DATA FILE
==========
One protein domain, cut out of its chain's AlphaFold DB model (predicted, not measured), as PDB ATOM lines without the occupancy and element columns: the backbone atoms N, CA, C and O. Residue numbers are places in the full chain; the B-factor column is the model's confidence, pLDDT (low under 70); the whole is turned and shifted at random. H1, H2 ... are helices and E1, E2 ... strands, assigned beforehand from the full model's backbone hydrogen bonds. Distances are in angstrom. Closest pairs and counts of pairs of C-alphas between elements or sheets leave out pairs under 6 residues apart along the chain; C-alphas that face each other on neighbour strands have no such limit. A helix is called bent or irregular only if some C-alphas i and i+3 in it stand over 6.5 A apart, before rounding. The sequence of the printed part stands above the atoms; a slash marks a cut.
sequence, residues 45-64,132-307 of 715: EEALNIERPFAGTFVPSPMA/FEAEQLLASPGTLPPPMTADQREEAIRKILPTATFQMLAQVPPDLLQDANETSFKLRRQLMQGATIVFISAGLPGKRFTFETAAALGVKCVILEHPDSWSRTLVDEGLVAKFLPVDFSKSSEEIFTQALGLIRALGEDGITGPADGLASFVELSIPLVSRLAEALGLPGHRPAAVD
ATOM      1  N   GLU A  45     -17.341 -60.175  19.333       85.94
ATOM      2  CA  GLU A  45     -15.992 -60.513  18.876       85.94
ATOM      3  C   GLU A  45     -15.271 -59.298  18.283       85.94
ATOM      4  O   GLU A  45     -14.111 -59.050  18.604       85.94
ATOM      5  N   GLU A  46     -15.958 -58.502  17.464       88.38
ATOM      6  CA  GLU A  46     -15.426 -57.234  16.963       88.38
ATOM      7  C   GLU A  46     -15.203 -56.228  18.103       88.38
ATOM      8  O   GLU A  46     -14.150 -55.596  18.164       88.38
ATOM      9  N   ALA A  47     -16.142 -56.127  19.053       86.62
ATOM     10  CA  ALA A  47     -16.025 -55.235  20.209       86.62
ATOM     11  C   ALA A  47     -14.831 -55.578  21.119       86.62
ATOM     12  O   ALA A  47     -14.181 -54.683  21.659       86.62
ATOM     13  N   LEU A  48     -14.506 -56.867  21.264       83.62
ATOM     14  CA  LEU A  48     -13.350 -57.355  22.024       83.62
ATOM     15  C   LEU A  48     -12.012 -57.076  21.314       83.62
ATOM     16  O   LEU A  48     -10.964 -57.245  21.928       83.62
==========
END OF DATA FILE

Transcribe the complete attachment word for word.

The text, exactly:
One protein domain, cut out of its chain's AlphaFold DB model (predicted, not measured), as PDB ATOM lines without the occupancy and element columns: the backbone atoms N, CA, C and O. Residue numbers are places in the full chain; the B-factor column is the model's confidence, pLDDT (low under 70); the whole is turned and shifted at random. H1, H2 ... are helices and E1, E2 ... strands, assigned beforehand from the full model's backbone hydrogen bonds. Distances are in angstrom. Closest pairs and counts of pairs of C-alphas between elements or sheets leave out pairs under 6 residues apart along the chain; C-alphas that face each other on neighbour strands have no such limit. A helix is called bent or irregular only if some C-alphas i and i+3 in it stand over 6.5 A apart, before rounding. The sequence of the printed part stands above the atoms; a slash marks a cut.
sequence, residues 45-64,132-307 of 715: EEALNIERPFAGTFVPSPMA/FEAEQLLASPGTLPPPMTADQREEAIRKILPTATFQMLAQVPPDLLQDANETSFKLRRQLMQGATIVFISAGLPGKRFTFETAAALGVKCVILEHPDSWSRTLVDEGLVAKFLPVDFSKSSEEIFTQALGLIRALGEDGITGPADGLASFVELSIPLVSRLAEALGLPGHRPAAVD
ATOM      1  N   GLU A  45     -17.341 -60.175  19.333       85.94
ATOM      2  CA  GLU A  45     -15.992 -60.513  18.876       85.94
ATOM      3  C   GLU A  45     -15.271 -59.298  18.283       85.94
ATOM      4  O   GLU A  45     -14.111 -59.050  18.604       85.94
ATOM      5  N   GLU A  46     -15.958 -58.502  17.464       88.38
ATOM      6  CA  GLU A  46     -15.426 -57.234  16.963       88.38
ATOM      7  C   GLU A  46     -15.203 -56.228  18.103       88.38
ATOM      8  O   GLU A  46     -14.150 -55.596  18.164       88.38
ATOM      9  N   ALA A  47     -16.142 -56.127  19.053       86.62
ATOM     10  CA  ALA A  47     -16.025 -55.235  20.209       86.62
ATOM     11  C   ALA A  47     -14.831 -55.578  21.119       86.62
ATOM     12  O   ALA A  47     -14.181 -54.683  21.659       86.62
ATOM     13  N   LEU A  48     -14.506 -56.867  21.264       83.62
ATOM     14  CA  LEU A  48     -13.350 -57.355  22.024       83.62
ATOM     15  C   LEU A  48     -12.012 -57.076  21.314       83.62
ATOM     16  O   LEU A  48     -10.964 -57.245  21.928       83.62